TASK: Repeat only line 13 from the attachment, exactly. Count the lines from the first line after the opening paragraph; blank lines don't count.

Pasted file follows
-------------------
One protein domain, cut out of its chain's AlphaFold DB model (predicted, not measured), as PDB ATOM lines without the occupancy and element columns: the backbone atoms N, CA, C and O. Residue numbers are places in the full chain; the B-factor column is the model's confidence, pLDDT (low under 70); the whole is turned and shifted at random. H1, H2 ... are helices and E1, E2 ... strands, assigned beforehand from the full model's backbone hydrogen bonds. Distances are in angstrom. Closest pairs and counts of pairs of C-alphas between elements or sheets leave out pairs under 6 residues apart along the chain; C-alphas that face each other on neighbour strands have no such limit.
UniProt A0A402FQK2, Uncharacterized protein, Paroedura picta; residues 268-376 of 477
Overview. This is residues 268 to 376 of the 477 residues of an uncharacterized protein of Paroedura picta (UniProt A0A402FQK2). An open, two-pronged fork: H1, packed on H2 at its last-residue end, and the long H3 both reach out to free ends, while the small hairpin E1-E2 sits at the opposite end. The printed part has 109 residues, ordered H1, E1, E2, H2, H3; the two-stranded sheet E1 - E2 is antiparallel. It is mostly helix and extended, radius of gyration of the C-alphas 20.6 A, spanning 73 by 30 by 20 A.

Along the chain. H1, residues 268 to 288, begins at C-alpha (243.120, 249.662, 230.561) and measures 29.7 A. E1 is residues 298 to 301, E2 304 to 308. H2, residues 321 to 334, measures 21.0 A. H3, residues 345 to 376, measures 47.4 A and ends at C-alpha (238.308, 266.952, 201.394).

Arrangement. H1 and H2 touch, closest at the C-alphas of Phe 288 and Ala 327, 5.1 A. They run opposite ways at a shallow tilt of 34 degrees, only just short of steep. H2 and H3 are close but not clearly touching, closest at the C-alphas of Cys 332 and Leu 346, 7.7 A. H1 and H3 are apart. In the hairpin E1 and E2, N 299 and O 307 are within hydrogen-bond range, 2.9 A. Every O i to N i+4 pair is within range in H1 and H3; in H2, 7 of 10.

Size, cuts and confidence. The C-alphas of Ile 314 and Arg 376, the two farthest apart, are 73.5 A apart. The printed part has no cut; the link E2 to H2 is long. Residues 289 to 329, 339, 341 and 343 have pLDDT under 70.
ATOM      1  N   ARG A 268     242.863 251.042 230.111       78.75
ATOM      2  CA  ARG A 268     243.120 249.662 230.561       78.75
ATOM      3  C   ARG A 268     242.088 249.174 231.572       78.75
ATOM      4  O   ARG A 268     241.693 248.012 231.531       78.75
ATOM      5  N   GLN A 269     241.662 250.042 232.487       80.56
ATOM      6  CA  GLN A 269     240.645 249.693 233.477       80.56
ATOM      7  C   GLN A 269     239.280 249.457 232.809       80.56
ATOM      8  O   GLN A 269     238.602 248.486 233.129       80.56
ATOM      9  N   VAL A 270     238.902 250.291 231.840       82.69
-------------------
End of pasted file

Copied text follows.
ATOM      8  O   GLN A 269     238.602 248.486 233.129       80.56